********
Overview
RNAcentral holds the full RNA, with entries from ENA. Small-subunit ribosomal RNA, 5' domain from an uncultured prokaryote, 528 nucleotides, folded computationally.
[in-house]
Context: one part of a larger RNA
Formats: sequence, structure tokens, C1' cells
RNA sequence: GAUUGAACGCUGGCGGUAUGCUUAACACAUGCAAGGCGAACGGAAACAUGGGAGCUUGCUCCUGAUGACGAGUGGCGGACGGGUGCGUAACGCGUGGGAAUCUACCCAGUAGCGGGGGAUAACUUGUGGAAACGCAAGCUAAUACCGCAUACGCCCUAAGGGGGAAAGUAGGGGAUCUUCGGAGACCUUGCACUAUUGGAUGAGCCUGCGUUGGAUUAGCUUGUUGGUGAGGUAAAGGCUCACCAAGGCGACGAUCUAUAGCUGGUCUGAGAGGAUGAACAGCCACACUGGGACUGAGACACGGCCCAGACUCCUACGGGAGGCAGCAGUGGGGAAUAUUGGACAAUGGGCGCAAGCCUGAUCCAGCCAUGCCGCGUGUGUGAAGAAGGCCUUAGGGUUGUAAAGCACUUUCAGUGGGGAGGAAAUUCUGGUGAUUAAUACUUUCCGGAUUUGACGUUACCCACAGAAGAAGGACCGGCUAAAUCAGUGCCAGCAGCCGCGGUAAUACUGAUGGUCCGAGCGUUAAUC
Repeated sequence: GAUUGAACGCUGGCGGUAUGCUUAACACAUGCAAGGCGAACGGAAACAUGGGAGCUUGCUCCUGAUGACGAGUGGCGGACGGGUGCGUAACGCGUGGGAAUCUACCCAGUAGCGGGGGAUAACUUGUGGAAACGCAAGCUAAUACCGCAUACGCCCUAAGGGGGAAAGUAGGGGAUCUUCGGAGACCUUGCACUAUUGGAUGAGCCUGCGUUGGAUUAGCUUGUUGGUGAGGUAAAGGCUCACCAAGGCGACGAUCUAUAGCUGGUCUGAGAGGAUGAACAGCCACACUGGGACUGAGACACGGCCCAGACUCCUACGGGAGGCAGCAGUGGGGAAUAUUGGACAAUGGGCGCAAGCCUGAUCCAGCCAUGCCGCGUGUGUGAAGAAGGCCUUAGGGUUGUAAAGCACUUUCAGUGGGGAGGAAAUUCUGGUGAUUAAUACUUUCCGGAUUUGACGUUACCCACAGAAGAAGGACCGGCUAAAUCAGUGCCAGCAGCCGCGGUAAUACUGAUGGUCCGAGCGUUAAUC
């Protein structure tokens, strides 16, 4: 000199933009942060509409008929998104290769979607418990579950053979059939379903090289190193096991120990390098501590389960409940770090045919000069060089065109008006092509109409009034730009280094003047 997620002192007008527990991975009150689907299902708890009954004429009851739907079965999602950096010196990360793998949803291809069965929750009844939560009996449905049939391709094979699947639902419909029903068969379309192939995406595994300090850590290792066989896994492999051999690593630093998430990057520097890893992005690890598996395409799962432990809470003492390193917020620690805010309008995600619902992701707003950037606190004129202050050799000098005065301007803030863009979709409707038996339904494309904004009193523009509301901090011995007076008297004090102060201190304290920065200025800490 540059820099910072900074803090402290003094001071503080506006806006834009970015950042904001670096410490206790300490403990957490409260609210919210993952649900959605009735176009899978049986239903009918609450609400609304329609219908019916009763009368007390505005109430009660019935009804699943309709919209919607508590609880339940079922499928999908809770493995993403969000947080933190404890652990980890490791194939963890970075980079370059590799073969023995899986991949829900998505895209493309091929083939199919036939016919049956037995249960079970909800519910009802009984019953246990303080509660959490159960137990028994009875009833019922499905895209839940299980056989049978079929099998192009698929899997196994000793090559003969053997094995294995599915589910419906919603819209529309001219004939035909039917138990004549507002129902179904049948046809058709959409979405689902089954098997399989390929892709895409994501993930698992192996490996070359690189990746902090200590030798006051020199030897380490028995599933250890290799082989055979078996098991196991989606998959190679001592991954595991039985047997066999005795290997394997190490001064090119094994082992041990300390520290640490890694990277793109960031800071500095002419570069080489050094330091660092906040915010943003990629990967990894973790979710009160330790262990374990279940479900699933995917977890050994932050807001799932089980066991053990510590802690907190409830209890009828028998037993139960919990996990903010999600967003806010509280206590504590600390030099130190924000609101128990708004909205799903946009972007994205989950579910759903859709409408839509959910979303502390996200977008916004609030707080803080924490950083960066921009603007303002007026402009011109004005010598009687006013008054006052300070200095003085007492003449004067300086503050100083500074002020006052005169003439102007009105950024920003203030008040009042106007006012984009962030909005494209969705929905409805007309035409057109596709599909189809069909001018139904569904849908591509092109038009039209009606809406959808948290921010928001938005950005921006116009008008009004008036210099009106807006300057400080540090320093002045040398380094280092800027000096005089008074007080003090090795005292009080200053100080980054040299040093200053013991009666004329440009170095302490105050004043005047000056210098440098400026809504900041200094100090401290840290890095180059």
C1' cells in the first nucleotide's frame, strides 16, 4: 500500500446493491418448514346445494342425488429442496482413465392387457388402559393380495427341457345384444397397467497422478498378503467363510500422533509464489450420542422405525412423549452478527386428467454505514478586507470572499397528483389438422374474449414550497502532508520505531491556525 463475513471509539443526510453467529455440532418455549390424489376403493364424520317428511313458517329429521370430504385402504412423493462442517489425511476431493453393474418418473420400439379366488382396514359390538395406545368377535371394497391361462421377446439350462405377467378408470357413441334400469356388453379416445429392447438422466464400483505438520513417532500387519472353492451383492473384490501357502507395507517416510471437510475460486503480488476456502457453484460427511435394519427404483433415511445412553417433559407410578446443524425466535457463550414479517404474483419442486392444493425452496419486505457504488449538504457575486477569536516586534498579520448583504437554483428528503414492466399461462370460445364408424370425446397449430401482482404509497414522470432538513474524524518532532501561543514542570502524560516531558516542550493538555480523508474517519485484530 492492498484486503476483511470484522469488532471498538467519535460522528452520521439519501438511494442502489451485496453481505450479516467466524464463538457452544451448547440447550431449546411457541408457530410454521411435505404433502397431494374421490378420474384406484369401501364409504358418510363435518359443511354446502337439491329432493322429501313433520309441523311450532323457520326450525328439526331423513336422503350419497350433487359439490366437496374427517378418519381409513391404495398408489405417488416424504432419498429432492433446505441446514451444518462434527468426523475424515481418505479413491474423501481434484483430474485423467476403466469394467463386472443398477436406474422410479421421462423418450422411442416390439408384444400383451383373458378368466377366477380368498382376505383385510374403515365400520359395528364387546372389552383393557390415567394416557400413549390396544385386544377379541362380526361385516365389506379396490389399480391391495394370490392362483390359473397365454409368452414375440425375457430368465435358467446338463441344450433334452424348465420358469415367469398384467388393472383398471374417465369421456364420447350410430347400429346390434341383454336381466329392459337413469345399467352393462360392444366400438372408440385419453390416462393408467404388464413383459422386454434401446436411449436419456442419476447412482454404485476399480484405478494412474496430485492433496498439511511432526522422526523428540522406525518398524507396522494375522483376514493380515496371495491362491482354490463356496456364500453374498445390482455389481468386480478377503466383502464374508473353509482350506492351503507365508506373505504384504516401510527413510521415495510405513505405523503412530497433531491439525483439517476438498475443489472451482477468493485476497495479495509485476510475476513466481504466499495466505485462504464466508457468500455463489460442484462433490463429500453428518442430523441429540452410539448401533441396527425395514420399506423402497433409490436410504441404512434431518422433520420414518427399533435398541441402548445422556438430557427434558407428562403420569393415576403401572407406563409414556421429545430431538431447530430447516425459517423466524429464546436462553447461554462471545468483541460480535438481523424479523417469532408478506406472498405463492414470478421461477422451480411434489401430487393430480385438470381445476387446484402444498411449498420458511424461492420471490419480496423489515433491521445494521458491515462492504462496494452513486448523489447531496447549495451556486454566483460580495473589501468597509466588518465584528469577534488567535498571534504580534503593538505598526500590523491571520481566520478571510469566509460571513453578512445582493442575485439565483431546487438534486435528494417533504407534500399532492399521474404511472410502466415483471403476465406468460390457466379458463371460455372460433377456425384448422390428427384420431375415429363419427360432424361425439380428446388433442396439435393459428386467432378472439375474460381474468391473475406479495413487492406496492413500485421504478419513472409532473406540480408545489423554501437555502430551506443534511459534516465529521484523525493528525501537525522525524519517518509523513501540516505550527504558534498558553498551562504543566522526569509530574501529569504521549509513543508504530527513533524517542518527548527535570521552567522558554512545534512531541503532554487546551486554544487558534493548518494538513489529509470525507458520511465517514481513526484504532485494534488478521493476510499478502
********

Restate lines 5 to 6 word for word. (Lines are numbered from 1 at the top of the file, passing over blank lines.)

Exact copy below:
Formats: sequence, structure tokens, C1' cells
RNA sequence: GAUUGAACGCUGGCGGUAUGCUUAACACAUGCAAGGCGAACGGAAACAUGGGAGCUUGCUCCUGAUGACGAGUGGCGGACGGGUGCGUAACGCGUGGGAAUCUACCCAGUAGCGGGGGAUAACUUGUGGAAACGCAAGCUAAUACCGCAUACGCCCUAAGGGGGAAAGUAGGGGAUCUUCGGAGACCUUGCACUAUUGGAUGAGCCUGCGUUGGAUUAGCUUGUUGGUGAGGUAAAGGCUCACCAAGGCGACGAUCUAUAGCUGGUCUGAGAGGAUGAACAGCCACACUGGGACUGAGACACGGCCCAGACUCCUACGGGAGGCAGCAGUGGGGAAUAUUGGACAAUGGGCGCAAGCCUGAUCCAGCCAUGCCGCGUGUGUGAAGAAGGCCUUAGGGUUGUAAAGCACUUUCAGUGGGGAGGAAAUUCUGGUGAUUAAUACUUUCCGGAUUUGACGUUACCCACAGAAGAAGGACCGGCUAAAUCAGUGCCAGCAGCCGCGGUAAUACUGAUGGUCCGAGCGUUAAUC